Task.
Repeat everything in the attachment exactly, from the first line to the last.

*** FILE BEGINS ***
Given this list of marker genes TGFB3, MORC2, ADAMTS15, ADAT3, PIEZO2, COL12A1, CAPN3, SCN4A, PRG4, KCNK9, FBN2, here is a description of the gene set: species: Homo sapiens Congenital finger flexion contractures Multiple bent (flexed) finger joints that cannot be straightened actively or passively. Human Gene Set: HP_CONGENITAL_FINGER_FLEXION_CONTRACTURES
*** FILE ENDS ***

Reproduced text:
Given this list of marker genes TGFB3, MORC2, ADAMTS15, ADAT3, PIEZO2, COL12A1, CAPN3, SCN4A, PRG4, KCNK9, FBN2, here is a description of the gene set: species: Homo sapiens Congenital finger flexion contractures Multiple bent (flexed) finger joints that cannot be straightened actively or passively. Human Gene Set: HP_CONGENITAL_FINGER_FLEXION_CONTRACTURES